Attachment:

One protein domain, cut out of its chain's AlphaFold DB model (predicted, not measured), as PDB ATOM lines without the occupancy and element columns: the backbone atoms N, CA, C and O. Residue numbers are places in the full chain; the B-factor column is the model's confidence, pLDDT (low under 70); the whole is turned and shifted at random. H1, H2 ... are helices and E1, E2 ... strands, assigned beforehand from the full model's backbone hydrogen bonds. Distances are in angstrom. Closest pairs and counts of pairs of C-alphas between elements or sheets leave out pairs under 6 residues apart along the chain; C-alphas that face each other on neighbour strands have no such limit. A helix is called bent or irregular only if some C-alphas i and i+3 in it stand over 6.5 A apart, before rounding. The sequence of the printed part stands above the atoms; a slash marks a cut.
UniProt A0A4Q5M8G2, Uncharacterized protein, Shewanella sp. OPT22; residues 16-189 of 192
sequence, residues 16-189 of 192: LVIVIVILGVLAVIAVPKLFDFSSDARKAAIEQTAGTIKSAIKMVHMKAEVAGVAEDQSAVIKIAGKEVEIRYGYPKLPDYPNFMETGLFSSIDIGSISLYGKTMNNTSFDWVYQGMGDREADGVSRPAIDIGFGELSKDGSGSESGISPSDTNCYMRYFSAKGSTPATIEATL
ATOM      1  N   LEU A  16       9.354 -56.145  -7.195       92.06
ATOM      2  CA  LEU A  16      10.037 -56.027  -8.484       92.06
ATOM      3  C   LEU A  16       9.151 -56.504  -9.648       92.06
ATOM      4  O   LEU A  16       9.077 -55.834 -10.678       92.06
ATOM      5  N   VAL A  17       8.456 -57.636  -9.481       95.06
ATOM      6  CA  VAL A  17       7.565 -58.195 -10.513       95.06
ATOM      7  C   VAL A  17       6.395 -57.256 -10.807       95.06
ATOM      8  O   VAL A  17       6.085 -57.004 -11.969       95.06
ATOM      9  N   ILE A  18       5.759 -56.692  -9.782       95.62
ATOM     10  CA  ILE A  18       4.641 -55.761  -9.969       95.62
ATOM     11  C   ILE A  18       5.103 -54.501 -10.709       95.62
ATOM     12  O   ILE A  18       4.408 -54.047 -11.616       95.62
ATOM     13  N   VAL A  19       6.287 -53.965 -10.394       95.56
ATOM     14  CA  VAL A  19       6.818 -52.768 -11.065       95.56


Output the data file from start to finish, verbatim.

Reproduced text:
One protein domain, cut out of its chain's AlphaFold DB model (predicted, not measured), as PDB ATOM lines without the occupancy and element columns: the backbone atoms N, CA, C and O. Residue numbers are places in the full chain; the B-factor column is the model's confidence, pLDDT (low under 70); the whole is turned and shifted at random. H1, H2 ... are helices and E1, E2 ... strands, assigned beforehand from the full model's backbone hydrogen bonds. Distances are in angstrom. Closest pairs and counts of pairs of C-alphas between elements or sheets leave out pairs under 6 residues apart along the chain; C-alphas that face each other on neighbour strands have no such limit. A helix is called bent or irregular only if some C-alphas i and i+3 in it stand over 6.5 A apart, before rounding. The sequence of the printed part stands above the atoms; a slash marks a cut.
UniProt A0A4Q5M8G2, Uncharacterized protein, Shewanella sp. OPT22; residues 16-189 of 192
sequence, residues 16-189 of 192: LVIVIVILGVLAVIAVPKLFDFSSDARKAAIEQTAGTIKSAIKMVHMKAEVAGVAEDQSAVIKIAGKEVEIRYGYPKLPDYPNFMETGLFSSIDIGSISLYGKTMNNTSFDWVYQGMGDREADGVSRPAIDIGFGELSKDGSGSESGISPSDTNCYMRYFSAKGSTPATIEATL
ATOM      1  N   LEU A  16       9.354 -56.145  -7.195       92.06
ATOM      2  CA  LEU A  16      10.037 -56.027  -8.484       92.06
ATOM      3  C   LEU A  16       9.151 -56.504  -9.648       92.06
ATOM      4  O   LEU A  16       9.077 -55.834 -10.678       92.06
ATOM      5  N   VAL A  17       8.456 -57.636  -9.481       95.06
ATOM      6  CA  VAL A  17       7.565 -58.195 -10.513       95.06
ATOM      7  C   VAL A  17       6.395 -57.256 -10.807       95.06
ATOM      8  O   VAL A  17       6.085 -57.004 -11.969       95.06
ATOM      9  N   ILE A  18       5.759 -56.692  -9.782       95.62
ATOM     10  CA  ILE A  18       4.641 -55.761  -9.969       95.62
ATOM     11  C   ILE A  18       5.103 -54.501 -10.709       95.62
ATOM     12  O   ILE A  18       4.408 -54.047 -11.616       95.62
ATOM     13  N   VAL A  19       6.287 -53.965 -10.394       95.56
ATOM     14  CA  VAL A  19       6.818 -52.768 -11.065       95.56